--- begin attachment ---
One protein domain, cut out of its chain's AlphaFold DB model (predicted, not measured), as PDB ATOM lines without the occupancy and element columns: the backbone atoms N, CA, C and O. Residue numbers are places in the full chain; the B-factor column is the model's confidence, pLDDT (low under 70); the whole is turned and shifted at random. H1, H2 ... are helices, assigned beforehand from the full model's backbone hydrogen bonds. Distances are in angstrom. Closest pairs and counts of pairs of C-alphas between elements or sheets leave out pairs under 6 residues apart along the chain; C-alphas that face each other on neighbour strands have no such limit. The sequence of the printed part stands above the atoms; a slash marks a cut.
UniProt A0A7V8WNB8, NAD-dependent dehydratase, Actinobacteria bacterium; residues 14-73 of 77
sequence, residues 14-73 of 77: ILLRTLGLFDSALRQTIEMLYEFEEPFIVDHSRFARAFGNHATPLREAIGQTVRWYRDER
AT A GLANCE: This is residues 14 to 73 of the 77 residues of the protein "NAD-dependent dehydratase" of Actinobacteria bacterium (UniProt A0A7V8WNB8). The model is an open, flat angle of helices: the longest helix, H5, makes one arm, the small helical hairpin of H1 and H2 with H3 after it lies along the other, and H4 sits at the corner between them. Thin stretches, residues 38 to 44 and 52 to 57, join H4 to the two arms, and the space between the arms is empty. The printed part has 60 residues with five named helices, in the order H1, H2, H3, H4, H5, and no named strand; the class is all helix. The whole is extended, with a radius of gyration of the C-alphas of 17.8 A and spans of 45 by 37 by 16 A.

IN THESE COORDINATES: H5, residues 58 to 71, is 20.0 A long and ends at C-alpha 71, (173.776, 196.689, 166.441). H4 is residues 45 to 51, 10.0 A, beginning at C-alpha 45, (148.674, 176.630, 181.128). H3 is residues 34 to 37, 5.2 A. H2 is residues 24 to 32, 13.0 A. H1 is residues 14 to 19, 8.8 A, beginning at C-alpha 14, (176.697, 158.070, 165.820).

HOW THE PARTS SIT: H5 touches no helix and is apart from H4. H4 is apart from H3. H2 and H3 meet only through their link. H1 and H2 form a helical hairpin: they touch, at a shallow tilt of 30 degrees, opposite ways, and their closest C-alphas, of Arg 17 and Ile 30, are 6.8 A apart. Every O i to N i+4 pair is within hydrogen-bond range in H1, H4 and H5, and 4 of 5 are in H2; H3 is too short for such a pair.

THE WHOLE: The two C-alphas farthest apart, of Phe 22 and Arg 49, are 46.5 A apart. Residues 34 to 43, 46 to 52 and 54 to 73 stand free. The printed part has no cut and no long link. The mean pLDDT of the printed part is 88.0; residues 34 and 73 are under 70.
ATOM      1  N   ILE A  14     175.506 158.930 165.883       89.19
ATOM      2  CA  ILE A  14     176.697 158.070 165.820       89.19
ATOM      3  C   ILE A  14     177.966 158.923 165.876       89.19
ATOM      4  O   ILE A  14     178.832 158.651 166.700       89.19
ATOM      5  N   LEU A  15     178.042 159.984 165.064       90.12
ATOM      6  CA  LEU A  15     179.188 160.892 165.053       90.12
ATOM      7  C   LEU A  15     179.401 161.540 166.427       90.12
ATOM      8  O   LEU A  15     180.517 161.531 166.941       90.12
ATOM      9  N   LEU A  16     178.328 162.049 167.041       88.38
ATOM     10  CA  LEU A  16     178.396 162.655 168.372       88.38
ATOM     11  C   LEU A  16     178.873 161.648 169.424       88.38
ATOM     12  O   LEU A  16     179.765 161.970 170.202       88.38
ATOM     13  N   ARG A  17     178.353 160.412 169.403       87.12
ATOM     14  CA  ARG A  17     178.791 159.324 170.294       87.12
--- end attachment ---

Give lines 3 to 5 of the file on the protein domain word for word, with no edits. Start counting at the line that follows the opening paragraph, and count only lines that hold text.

AT A GLANCE: This is residues 14 to 73 of the 77 residues of the protein "NAD-dependent dehydratase" of Actinobacteria bacterium (UniProt A0A7V8WNB8). The model is an open, flat angle of helices: the longest helix, H5, makes one arm, the small helical hairpin of H1 and H2 with H3 after it lies along the other, and H4 sits at the corner between them. Thin stretches, residues 38 to 44 and 52 to 57, join H4 to the two arms, and the space between the arms is empty. The printed part has 60 residues with five named helices, in the order H1, H2, H3, H4, H5, and no named strand; the class is all helix. The whole is extended, with a radius of gyration of the C-alphas of 17.8 A and spans of 45 by 37 by 16 A.

IN THESE COORDINATES: H5, residues 58 to 71, is 20.0 A long and ends at C-alpha 71, (173.776, 196.689, 166.441). H4 is residues 45 to 51, 10.0 A, beginning at C-alpha 45, (148.674, 176.630, 181.128). H3 is residues 34 to 37, 5.2 A. H2 is residues 24 to 32, 13.0 A. H1 is residues 14 to 19, 8.8 A, beginning at C-alpha 14, (176.697, 158.070, 165.820).

HOW THE PARTS SIT: H5 touches no helix and is apart from H4. H4 is apart from H3. H2 and H3 meet only through their link. H1 and H2 form a helical hairpin: they touch, at a shallow tilt of 30 degrees, opposite ways, and their closest C-alphas, of Arg 17 and Ile 30, are 6.8 A apart. Every O i to N i+4 pair is within hydrogen-bond range in H1, H4 and H5, and 4 of 5 are in H2; H3 is too short for such a pair.